Your new roof will be in place for a long time so consider the following when selecting roofing materials and colors.
A new or replacement roof is a big-budget project that has a big impact on your home's curb appeal. You'll be living with the roof for a few decades (hopefully!), so spend time reviewing your roofing options and coordinating roof colors with the color of your home. In general, dark-color roofs retain heat and are well-suited to cold-weather climates; conversely, light and white roofs, which reflect heat, are good choices for warmer regions. Dark-color roofs recede to minimize a home's visual mass and downplay roof-peak height differences; lighter roofs do the opposite, causing homes to look bigger and roofs to look taller. Here are a few other things to consider when choosing a color for your home's roof.
Look to your home's unchangeable elements, such as chimneys, stone facades, and brick exteriors, for inspiration when choosing a roof color. Select shingles, tiles, or shakes that blend, match, or complement the colors showcased in these substantial structures. Set roofing samples against an area of your home where exterior siding, brick or stonework, and painted trim intersect. Check and recheck the samples at various times of the day to see how surfaces and colors partner in sun and shadow before finalizing your selection. Still not sure? Take a drive around town, noting the roofs on homes similar in style and color to your own. Some reliable color combinations include the following: dark gray or black shingles capping white, gray, yellow, and blue homes; a brown, gray, or black roof topping yellow, green, and red homes; and brown shingles or earth-tone blends crowning green, brown, cream, and tan exteriors.
Roof color affects how your home appears to passersby. Matching the roof color to a home's exterior color creates an abode that steps quietly into view. Choose a roof color that offers a high contrast to a home's paint color to fashion a captivating residential silhouette. Select complementary partners, such as a brown roof on sage-green home, and you'll devise a fetching facade that is understatedly pleasing to the eye. If your home's exterior is highly detailed with decorative millwork or stone facades, choose a low-contrast roof to keep your home from appearing too busy. Use brightly colored roofs to energize ho-hum homes, but opt for neutral shingles if you're getting ready to sell your home -- just like inside, neutral colors appeal to the widest range of home buyers.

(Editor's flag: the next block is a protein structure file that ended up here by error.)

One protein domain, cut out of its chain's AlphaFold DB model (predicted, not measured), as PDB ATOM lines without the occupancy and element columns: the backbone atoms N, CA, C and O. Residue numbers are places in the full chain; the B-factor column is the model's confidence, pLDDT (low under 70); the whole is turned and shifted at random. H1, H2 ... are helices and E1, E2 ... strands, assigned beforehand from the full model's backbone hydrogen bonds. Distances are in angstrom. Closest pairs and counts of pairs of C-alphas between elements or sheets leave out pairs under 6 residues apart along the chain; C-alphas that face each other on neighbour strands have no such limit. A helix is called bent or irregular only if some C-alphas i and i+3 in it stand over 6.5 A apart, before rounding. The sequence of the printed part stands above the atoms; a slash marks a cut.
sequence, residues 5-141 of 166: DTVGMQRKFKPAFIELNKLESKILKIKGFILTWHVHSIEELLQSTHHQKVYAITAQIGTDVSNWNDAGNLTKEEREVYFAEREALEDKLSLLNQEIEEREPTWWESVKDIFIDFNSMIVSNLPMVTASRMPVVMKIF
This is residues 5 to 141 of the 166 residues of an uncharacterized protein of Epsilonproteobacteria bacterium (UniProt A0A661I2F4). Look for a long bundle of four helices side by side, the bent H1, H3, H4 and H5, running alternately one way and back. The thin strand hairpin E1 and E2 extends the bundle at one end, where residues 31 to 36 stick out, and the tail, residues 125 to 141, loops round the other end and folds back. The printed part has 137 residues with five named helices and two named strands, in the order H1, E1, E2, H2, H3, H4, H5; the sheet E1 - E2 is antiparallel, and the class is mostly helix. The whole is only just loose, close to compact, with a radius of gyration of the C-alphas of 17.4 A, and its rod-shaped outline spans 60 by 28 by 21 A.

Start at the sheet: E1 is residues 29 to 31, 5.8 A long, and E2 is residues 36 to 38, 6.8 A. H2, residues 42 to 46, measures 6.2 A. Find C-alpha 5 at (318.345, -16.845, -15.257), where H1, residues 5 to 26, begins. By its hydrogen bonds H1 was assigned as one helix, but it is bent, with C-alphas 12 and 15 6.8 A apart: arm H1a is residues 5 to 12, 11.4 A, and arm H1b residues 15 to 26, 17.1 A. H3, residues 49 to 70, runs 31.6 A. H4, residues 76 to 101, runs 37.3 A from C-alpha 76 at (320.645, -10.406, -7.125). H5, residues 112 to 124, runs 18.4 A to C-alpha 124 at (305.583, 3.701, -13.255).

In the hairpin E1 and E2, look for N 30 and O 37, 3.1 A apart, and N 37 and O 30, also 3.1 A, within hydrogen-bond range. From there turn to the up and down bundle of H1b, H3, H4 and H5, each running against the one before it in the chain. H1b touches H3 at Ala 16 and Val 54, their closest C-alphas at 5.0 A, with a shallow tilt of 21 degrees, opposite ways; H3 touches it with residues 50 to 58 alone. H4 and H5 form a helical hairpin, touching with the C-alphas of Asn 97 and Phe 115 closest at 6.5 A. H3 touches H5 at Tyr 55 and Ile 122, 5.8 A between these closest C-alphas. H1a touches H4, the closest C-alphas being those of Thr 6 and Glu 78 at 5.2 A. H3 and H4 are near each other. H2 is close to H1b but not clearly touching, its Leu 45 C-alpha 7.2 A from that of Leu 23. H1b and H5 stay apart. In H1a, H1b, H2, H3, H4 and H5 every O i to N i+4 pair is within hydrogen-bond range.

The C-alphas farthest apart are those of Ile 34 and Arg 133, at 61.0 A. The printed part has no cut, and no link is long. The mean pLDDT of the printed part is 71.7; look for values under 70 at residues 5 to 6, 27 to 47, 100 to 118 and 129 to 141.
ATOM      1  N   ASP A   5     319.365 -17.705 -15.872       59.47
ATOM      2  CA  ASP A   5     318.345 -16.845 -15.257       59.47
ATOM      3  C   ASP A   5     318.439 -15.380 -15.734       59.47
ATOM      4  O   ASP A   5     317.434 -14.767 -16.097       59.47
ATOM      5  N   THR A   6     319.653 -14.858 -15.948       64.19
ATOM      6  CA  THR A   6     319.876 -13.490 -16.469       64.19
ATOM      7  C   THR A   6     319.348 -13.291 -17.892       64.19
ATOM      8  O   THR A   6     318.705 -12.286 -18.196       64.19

Look beyond asphalt and architectural shingles and consider alternative materials when selecting roofing materials. Cedar, redwood, and pine shingles and shakes bring natural wood tones and textures that work nicely with historical, cottage, and contemporary homes. Clay, concrete, and slate tiles offer a wide array of colors, color blends, and shapes that create roofs that complement Colonial-, Mediterranean-, European-, and Mission-style homes. Aluminum and steel roofing, available in seamed panels, corrugated sheets, and shingle designs, come in various hues and work especially well on country, contemporary, and cottage-style homes (think of forest green metal roof cladding a log cabin or a white painted farmhouse). Copper roofs bring distinctive chromes and old-world patinas that harmonize with historical and European-inspired dwellings. These alternate materials can also be used to highlight your home's distinctive architectural feature; use them for roofs that set off porticos, porches, bay or bow windows, and dormers. While color and style can boost your curb appeal, be sure to choose a roofing material that best withstands the elements your region faces.